Sherlock Holmes trailer

Monday, May 18, 2009 at 10:37 PM
So many good movies, so little time...

The Journals of a New Game Master: 1 - Mixing Faith with Fantasy

at 9:11 PM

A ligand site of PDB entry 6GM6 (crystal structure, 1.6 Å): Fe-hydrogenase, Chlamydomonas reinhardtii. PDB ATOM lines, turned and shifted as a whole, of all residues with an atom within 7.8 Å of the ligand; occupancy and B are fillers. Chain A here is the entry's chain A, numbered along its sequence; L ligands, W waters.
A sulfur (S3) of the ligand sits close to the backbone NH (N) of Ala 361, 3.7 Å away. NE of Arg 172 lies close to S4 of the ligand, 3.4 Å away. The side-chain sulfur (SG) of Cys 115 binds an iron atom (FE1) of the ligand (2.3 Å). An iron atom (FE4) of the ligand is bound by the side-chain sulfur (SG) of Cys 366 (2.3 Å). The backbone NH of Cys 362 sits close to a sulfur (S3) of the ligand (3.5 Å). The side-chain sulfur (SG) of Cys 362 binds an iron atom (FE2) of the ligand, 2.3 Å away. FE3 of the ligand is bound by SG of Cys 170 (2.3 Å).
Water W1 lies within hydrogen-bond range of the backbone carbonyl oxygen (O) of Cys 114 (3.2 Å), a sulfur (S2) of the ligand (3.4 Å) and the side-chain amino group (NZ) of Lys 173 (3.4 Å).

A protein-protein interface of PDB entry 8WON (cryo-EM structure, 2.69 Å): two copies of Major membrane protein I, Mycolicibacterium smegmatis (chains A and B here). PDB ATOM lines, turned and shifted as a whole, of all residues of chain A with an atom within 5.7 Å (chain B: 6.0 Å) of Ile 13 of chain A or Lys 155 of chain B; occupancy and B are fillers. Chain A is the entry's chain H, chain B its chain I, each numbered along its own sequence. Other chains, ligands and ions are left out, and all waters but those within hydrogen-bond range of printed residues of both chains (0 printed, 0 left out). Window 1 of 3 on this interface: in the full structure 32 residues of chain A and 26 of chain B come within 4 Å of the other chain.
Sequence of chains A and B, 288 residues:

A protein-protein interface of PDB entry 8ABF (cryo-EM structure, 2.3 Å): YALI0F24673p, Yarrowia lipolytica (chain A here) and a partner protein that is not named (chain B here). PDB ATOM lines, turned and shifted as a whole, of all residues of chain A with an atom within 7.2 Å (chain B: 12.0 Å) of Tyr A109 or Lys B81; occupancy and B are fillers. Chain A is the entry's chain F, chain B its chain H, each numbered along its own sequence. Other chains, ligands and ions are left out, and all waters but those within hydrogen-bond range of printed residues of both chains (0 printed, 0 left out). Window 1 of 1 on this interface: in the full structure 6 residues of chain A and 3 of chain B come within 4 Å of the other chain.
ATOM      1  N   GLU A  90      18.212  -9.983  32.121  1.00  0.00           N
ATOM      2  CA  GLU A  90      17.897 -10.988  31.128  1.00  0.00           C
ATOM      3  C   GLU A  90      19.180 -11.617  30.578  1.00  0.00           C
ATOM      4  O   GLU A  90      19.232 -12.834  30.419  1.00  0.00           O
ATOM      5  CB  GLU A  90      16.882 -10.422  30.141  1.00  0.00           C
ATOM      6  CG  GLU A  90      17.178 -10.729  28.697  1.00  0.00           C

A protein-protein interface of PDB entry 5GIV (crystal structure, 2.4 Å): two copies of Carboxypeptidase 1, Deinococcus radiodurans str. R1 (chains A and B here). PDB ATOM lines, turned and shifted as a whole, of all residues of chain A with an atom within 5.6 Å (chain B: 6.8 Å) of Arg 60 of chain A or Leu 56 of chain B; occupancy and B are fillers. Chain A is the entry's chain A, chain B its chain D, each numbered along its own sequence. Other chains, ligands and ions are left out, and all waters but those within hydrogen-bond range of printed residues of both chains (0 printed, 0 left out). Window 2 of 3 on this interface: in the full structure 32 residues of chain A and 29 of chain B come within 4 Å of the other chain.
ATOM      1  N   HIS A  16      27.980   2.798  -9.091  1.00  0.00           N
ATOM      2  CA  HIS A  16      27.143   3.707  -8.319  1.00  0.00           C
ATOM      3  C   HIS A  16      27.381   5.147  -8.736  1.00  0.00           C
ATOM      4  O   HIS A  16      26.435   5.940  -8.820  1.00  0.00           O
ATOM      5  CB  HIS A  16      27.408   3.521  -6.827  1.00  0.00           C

After 3 sessions as a Game Master, I thought it would be a good idea if I were to start writing some entries from the PoV of one. Heck, it just might give me the motivation that I need to keep this blog updated for once! So, GMing. It's an interesting thing. For one, it is pretty much essential to any good RPG campaign. You need a GM who can juggle being a good storyteller, thinking of his feet, who can moderate the type of games he wants to play with that of everyone else, being good with the rules, moderating the other players, keeping the players interests throughout the 3+ hour session, not to mention being good with voices and body motions when he is the NPC, to have a really good gaming session. It's tough work. Not to mention all of the work BEFORE the session. Alternate plot routes, for instance. The creation of the world, the motivation of the characters, making the bad guys evil as well as morally complex and human, and stuff like that. Oh, and let's not forget the actual arranging of the sessions. Where to play, when, is there food, how long do we play for, and if we take breaks. Breaks open up a whole other can of worms, because they are like commercial breaks. When commercials come up in Lost, everyone goes crazy because YOU HAVE TO KNOW WHAT HAPPENS NEXT! You need to take the break at the right time, or else the momentum is completely lost. At the end of the day, I kinda appreciate what this guy has to go through.Okay, maybe not THAT much, but you understand my point. Now that we are on the topic of God, it brings me to the topic of this entry: merging Faith and Fantasy in a modern era game. For my first campaign, my group (which was, at the time, me and my best friend Pete) decided on Mage: The Awakening. Considering that we were a Christian group, and had the intent of using the RPG Group as a sort of Christian Ministry (is that the right term?), this was a very interesting choice. I mean, Christians playing RPGs (Ohnosatandemonsblahblahblah!), an RPG game that deals with people casting spells and summoning spirits and the like. If we were the standard RPG Group, one would have to wonder what an irregular group was! But hey, who said I had to be sterotypical? You are talking to someone that wants substance over style with his movies and video games. I hate Halo for God's sake. Yes, you read that right. H-A-L-O. The one with Master Chief. Oh, did I mention I think Harry Potter is boring as heck? And yes, I did read all of the books. I am anything but typical. Anyways, I like my stories to be deep - or as my pastor put it, profound. I like for them to have themes, messages, moral passages, and social commentary. I think that stuff is fun. I love it when a game gives me a variety of moral choices, and NONE of them can be simply put into right or wrong. I like it when stories makes me think. And so, when I working on the campaign for my group's Mage game, I want them to ask themselves: "Is this the right thing to do? Is this what I would do in this situation?" as much as possible. I don't like black and white. I love gray, because that is what we are. Not even Hitler was evil - heck, he gave millions to a family he barely knew, because they needed it. He put gays in concentration camps because the father of that same family left them for his gay partner. No one is evil, but neither are they good too. JFK cheated on his wife. Churchill was a drunk. We humans are stuck in the middle. Anyways, I like themes. I like moral lessons. So, when designing this campaign, I wanted three moral lessons (or themes) that would underlayer the entire thing. They would support one and another, and enrichen the game as a whole. Besides, it gives me a really good excuse to rent out philosophy books at the library. Anyways, for the campaign, I choose three categories: moral, political, and faith. Three pretty important things to think about, if you ask me. Political was the easiest. "America has the potential to become it's very worst enemy. Its worst enemy is tyranny - look at the Red Scare, and the Patriot Act, as well as all of the measures to remove the right to bear arms. We are using fear to back these unconstitutional acts." Of course, this is just my opinion, but that is somewhat unavoidable. Now, fear of what? Easy - death, and death's distant cousins, fate and destiny. We have now reached the moral: "The only way to conquer death is to embrace it. To know that your end will come, and to make the most out of what time you have. You can't escape your fate. " We can't change what we must do. If a man feels he must do something, he must. This is our nature. Changing fate brings only disaster. We are so scared of that fact that we will do anything to change it. We will even go so far as to turn America into a pseudo-dictatorship. Now, gratefully, we have not reached that point, but if we keep on going down this road we will. However, faith is where I am having the most trouble. In what way can I tie in the first two lessons with a pro-Christian one - but also in such a way that is not propaganda like (Narnia?). I wanted to use a lesson that will make the players ask questions about their spiritual walk, but not force them to come to one definite answer. I do have an idea of "People who choose to become greater than God just end up becoming lower than dirt" but that feels too...condescending I suppose is the right word. It just doesn't feel right. It's not the type of lesson I would want to hear in a movie or book. Why would I do that to my players? Besides, it doesn't even fit with the other two themes! Faith just added three buckets full of worms on top of everything else. I considered for a fraction of a moment to take out the faith theme all together, but I rejected that. If I am going to do this, I am going to do all three. The great holy trinity of RPG Themes - faith, moral, and political. That is what each and every one of my Campaigns would have, or they will be just a grand old adventuring romp. Which isn't bad mind you, but I wanted to start off with a grand start. I had been toying with the idea of the PC's (that's Player Characters to you RPG newbies) meeting with a God, a god of Death in particular, but then I started to wonder where these gods would fall in the Christian cosmotology. Would they be between God and the Devil? Would God be just the God of OUR universe, and each universe has its own pantheon? Or maybe they would be the last of the stock, with God and the Devil being above them. Also, I want to use Planescape with Mage. Planescape is essentially a multiverse that can be used with fantasy settings. It is rich, imaginative, uniquely fantastic, and full of so much plot hooks I would be insane not to use it. But how do I make sense of that with Christian faith? Should I even bother? As one can sense, I am absolutley insane. First time Game Master, trying to make my campaign deep (profound), three themes that make the players think, fitting Fantasy pantheons into Christian doctrine - mein gott! What did I get myself into?!